North Korea releases army rice reserves amid shortage: Seoul – News Vibe24

    North Korea releases army rice reserves amid shortage: Seoul - Times of India
    SEOUL (Reuters) – North Korea is releasing emergency military stocks of rice as food shortages worsen, South Korea’s spy agency said on Tuesday, with heat and drought reducing the country’s supply.
    The country’s deadly economy is being hit hard by the prolonged Covid-19 pandemic, and while no mass famine and social chaos have been reported, observers expect further deterioration in North Korea’s food situation by the autumn harvest.
    Seoul’s National Intelligence Service told a closed-door parliamentary committee meeting that North Korea was supplying rice intended for use during the war to people left with little food, other workers and agricultural government services, according to Ha. Tae-keung, one of the legislators who attended the session.
    Ha told the NIS that the continuing heat wave and drought had wiped out rice, corn and other crops and killed animals in North Korea. The NIS said the North Korean leadership sees the fight against drought as a “matter of national existence” and is focusing on raising public awareness of its campaign, Ha said.
    Another lawmaker, Kim Byung-kee, told the NIS that North Korea normally needs about 5.5 million tonnes of food to feed its 26 million people, but does not currently have 1 million tonnes. He said the NIS had told lawmakers that North Korea was running out of stock.
    The price of rice, the most important crop in North Korea, has doubled since the beginning of this year. The price stabilized soon in July before rising again, Kim told the NIS.
    Ha said North Korea is trying to control the price of grain to which its public is most sensitive.
    Lawmakers did not provide further details on North Korea’s food situation or actions.
    But Kwon Tae-jin, an expert at the private GS&J Institute in South Korea, said North Korea was likely to release military supplies to sell at a lower price than in the markets to stabilize prices. He said rice prices were “significantly volatile” in North Korea because the government had a limit on the supply of such rice.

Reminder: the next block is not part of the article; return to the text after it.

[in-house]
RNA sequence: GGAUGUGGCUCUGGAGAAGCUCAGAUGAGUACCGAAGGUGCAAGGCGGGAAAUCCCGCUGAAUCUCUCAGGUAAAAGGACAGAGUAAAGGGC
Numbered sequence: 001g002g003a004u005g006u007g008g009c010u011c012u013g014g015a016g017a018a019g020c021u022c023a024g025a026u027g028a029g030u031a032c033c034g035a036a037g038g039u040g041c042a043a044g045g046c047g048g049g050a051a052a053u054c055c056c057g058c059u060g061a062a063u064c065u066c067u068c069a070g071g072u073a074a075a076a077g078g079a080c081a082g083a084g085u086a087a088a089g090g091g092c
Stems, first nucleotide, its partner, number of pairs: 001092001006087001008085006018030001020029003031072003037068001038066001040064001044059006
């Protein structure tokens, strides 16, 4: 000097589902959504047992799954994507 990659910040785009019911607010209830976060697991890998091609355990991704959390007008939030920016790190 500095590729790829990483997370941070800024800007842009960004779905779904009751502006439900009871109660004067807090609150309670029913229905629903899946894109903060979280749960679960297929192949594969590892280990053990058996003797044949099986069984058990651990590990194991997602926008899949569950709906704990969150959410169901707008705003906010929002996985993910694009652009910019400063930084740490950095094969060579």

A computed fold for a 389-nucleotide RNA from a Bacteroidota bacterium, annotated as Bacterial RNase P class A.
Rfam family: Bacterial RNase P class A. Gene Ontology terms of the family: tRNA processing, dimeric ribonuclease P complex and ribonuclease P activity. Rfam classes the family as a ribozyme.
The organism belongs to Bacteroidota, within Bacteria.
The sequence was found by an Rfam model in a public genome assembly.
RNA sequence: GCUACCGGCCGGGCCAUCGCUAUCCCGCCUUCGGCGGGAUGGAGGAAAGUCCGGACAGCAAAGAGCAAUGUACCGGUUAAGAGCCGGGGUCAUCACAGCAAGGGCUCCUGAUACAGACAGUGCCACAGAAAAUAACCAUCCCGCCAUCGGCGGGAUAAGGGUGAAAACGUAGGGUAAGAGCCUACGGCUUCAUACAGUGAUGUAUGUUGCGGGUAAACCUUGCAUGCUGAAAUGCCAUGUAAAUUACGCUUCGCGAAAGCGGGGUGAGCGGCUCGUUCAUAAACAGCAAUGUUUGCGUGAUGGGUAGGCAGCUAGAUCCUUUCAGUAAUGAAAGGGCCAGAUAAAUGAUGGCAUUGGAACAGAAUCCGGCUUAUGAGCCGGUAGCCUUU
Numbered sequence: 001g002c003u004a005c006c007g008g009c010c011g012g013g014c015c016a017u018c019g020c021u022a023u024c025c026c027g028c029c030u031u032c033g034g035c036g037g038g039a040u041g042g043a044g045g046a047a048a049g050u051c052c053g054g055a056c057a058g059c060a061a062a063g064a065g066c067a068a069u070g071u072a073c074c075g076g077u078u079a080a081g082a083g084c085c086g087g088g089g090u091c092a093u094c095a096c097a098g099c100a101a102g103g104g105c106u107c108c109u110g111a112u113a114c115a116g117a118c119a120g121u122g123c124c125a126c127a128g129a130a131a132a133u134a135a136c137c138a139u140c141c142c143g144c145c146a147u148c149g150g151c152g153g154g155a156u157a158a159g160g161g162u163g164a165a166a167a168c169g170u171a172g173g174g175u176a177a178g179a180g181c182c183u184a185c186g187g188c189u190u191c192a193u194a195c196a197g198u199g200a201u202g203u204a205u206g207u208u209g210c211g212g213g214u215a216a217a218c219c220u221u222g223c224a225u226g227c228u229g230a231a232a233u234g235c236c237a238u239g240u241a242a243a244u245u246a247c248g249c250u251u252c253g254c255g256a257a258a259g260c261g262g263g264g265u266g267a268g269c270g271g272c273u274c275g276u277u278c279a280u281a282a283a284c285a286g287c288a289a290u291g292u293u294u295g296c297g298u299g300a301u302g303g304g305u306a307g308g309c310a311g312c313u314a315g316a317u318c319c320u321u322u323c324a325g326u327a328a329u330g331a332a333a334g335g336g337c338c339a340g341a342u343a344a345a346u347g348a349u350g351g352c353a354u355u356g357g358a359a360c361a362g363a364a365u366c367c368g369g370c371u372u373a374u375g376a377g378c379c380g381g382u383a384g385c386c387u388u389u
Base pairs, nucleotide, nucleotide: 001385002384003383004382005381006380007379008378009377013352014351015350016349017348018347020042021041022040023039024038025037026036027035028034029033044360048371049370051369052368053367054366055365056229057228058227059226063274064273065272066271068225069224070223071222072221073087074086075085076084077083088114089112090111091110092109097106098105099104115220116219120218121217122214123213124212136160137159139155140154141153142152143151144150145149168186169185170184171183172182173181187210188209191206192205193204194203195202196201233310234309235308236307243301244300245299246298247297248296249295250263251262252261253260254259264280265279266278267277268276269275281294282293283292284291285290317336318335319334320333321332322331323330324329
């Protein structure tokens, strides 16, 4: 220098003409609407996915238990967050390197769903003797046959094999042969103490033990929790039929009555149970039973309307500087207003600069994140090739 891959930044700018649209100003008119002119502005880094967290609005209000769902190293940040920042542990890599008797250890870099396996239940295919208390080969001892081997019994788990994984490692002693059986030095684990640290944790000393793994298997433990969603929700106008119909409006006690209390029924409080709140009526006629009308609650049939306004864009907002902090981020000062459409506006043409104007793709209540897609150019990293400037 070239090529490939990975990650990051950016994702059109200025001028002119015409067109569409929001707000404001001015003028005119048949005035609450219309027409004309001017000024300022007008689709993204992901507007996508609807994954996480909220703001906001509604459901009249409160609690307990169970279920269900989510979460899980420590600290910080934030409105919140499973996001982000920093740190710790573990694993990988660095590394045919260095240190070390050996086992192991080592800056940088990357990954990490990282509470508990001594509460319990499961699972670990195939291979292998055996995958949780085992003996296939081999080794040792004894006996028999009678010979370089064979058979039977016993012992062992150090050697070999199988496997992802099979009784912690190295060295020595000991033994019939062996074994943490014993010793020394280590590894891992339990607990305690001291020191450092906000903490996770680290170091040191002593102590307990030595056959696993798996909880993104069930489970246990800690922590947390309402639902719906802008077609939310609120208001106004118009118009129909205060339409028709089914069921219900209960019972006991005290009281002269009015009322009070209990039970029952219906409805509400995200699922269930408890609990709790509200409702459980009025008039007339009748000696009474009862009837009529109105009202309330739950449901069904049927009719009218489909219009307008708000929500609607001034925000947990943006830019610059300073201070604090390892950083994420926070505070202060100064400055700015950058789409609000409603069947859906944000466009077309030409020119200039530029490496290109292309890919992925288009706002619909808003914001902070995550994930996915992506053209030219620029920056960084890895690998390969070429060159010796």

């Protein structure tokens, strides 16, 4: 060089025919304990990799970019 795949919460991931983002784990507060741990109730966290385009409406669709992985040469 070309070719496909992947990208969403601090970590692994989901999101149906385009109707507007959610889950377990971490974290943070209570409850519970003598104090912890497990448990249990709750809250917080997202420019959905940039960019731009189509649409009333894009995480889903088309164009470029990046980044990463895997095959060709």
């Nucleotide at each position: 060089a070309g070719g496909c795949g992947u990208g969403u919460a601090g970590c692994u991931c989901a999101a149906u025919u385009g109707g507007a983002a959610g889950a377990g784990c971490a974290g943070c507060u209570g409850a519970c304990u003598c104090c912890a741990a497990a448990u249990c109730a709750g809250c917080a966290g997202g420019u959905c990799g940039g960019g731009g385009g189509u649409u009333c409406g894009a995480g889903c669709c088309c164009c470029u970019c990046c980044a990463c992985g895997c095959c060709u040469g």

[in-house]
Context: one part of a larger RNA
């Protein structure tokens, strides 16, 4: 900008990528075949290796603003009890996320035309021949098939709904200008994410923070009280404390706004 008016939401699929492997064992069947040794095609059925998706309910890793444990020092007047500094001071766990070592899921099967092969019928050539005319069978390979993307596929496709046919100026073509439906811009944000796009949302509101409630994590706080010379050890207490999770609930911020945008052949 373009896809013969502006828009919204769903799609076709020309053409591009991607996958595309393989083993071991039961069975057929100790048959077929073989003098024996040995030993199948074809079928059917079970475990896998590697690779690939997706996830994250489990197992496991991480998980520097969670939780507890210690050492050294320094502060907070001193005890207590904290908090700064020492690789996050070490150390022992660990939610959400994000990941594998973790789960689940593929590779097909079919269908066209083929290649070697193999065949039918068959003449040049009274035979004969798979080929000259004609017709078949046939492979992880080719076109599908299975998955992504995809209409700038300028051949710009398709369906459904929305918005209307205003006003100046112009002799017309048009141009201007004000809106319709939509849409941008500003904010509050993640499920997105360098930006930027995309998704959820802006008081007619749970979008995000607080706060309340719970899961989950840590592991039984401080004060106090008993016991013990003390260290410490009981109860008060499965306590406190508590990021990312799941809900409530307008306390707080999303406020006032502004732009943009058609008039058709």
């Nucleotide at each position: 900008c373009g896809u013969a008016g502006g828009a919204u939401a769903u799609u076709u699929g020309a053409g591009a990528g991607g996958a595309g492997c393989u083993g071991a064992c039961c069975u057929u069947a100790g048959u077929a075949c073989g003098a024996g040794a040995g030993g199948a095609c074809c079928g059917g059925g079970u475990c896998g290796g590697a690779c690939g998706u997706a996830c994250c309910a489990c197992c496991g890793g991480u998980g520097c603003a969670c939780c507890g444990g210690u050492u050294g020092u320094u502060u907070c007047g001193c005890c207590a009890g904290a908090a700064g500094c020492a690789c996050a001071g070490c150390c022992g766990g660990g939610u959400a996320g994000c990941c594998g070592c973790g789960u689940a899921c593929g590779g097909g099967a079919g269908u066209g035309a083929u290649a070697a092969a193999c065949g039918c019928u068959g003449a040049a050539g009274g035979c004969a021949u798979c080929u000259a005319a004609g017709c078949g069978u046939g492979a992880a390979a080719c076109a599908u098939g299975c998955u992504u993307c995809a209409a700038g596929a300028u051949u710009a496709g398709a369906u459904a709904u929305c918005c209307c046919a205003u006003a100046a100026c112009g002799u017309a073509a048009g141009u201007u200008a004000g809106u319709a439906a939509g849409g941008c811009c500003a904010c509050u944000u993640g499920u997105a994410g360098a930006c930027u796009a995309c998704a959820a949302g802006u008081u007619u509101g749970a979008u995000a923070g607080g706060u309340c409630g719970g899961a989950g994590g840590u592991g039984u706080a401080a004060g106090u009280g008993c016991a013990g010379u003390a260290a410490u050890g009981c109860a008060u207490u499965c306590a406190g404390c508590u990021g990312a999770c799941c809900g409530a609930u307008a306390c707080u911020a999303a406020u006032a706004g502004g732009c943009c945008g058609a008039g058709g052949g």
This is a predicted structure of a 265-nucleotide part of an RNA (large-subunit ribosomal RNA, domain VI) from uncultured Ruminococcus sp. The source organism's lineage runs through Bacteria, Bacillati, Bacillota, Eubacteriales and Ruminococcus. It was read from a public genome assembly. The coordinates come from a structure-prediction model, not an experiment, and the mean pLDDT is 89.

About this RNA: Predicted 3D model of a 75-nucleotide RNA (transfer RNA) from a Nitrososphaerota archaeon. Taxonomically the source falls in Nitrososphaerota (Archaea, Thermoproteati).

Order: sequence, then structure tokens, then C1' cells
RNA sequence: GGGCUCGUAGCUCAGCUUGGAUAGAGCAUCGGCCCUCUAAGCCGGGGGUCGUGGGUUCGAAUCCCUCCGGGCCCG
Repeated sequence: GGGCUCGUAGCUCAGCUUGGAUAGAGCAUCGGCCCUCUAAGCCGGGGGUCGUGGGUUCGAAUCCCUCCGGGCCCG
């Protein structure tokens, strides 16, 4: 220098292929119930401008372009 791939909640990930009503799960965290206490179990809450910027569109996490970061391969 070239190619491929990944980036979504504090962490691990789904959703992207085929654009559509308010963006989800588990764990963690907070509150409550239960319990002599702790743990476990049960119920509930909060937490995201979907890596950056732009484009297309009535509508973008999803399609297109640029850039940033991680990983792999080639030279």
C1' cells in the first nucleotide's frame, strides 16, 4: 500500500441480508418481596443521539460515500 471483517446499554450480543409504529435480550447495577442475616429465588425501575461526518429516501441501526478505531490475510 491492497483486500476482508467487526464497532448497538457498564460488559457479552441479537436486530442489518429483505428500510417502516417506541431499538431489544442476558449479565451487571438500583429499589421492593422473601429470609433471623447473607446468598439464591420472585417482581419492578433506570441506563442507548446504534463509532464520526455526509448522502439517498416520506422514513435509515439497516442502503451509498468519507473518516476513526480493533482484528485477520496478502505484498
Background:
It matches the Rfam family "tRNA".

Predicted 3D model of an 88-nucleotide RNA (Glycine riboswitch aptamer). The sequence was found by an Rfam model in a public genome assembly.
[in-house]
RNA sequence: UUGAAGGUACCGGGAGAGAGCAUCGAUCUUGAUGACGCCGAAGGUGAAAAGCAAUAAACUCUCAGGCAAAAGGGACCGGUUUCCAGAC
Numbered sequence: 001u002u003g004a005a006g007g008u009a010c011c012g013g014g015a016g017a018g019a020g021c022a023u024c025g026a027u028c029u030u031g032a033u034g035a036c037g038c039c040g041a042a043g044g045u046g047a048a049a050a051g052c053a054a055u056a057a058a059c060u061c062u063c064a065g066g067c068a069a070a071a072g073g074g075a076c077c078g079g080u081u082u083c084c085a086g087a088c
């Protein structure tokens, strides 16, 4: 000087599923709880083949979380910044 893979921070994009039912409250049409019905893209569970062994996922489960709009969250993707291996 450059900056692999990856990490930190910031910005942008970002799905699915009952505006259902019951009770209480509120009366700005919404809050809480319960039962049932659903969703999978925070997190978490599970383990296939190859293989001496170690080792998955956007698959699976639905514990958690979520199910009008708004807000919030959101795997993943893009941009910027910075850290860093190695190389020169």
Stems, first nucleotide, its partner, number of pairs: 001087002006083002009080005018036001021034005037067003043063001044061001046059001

North Korea had similar food shortages in the years before the pandemic, according to Kwon, but its needs were met by smuggling rice and other grains across its porous northern border with China. But the ongoing pandemic caused by the closure of the northern border has made it extremely difficult for this smuggling to take place, exacerbating this year’s food shortage, Kwon said.
    NIS has a clear record in confirming developments in North Korea, one of the most secretive countries in the world. But his latest assessment came after North Korean leader Kim Jong Un admitted that his country was facing a “worst” crisis due to the pandemic and other difficulties and even a possible terrible food shortage.
    During a key meeting of the ruling party in June, Kim urged officials to find ways to boost agricultural production, saying the country’s food situation “is now becoming tense”. Earlier, he even compared the current difficulties associated with the 1990s famine pandemic that killed hundreds of thousands.
    Kwon said North Korea’s current food problem will continue until it harvests corn, rice and other seeds in September and October. But he said North Korea was unlikely to suffer a humanitarian catastrophe like the famine of the 1990s, during which he said the public had found a few grains left in most markets. At present, he said, North Koreans can still buy grain at an expensive price in the markets if they have the money.
    Other experts say China, North Korea’s main ally and beneficiary of aid, is also unlikely to allow a mass famine in the north. China is said to be worried about North Korean refugees flooding the border or the establishment of a pro-US, united Korea on its doorstep.

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